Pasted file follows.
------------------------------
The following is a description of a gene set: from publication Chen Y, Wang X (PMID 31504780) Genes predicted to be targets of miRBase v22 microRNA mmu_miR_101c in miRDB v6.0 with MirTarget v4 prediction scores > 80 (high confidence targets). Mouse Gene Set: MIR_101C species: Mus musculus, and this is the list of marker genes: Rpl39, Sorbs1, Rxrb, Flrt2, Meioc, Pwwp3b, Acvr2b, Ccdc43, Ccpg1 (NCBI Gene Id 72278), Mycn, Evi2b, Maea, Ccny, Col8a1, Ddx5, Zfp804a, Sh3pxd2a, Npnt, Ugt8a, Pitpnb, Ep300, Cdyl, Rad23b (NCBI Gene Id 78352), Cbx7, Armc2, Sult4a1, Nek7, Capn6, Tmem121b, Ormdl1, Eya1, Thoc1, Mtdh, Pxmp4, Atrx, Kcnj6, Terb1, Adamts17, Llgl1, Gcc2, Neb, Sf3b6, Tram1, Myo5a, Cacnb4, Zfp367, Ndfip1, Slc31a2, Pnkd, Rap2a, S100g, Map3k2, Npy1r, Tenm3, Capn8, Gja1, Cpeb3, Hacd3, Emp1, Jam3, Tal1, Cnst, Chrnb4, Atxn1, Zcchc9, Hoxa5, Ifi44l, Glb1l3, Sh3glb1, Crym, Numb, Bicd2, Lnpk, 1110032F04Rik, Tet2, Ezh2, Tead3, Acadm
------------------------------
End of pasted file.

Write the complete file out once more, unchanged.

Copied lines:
The following is a description of a gene set: from publication Chen Y, Wang X (PMID 31504780) Genes predicted to be targets of miRBase v22 microRNA mmu_miR_101c in miRDB v6.0 with MirTarget v4 prediction scores > 80 (high confidence targets). Mouse Gene Set: MIR_101C species: Mus musculus, and this is the list of marker genes: Rpl39, Sorbs1, Rxrb, Flrt2, Meioc, Pwwp3b, Acvr2b, Ccdc43, Ccpg1 (NCBI Gene Id 72278), Mycn, Evi2b, Maea, Ccny, Col8a1, Ddx5, Zfp804a, Sh3pxd2a, Npnt, Ugt8a, Pitpnb, Ep300, Cdyl, Rad23b (NCBI Gene Id 78352), Cbx7, Armc2, Sult4a1, Nek7, Capn6, Tmem121b, Ormdl1, Eya1, Thoc1, Mtdh, Pxmp4, Atrx, Kcnj6, Terb1, Adamts17, Llgl1, Gcc2, Neb, Sf3b6, Tram1, Myo5a, Cacnb4, Zfp367, Ndfip1, Slc31a2, Pnkd, Rap2a, S100g, Map3k2, Npy1r, Tenm3, Capn8, Gja1, Cpeb3, Hacd3, Emp1, Jam3, Tal1, Cnst, Chrnb4, Atxn1, Zcchc9, Hoxa5, Ifi44l, Glb1l3, Sh3glb1, Crym, Numb, Bicd2, Lnpk, 1110032F04Rik, Tet2, Ezh2, Tead3, Acadm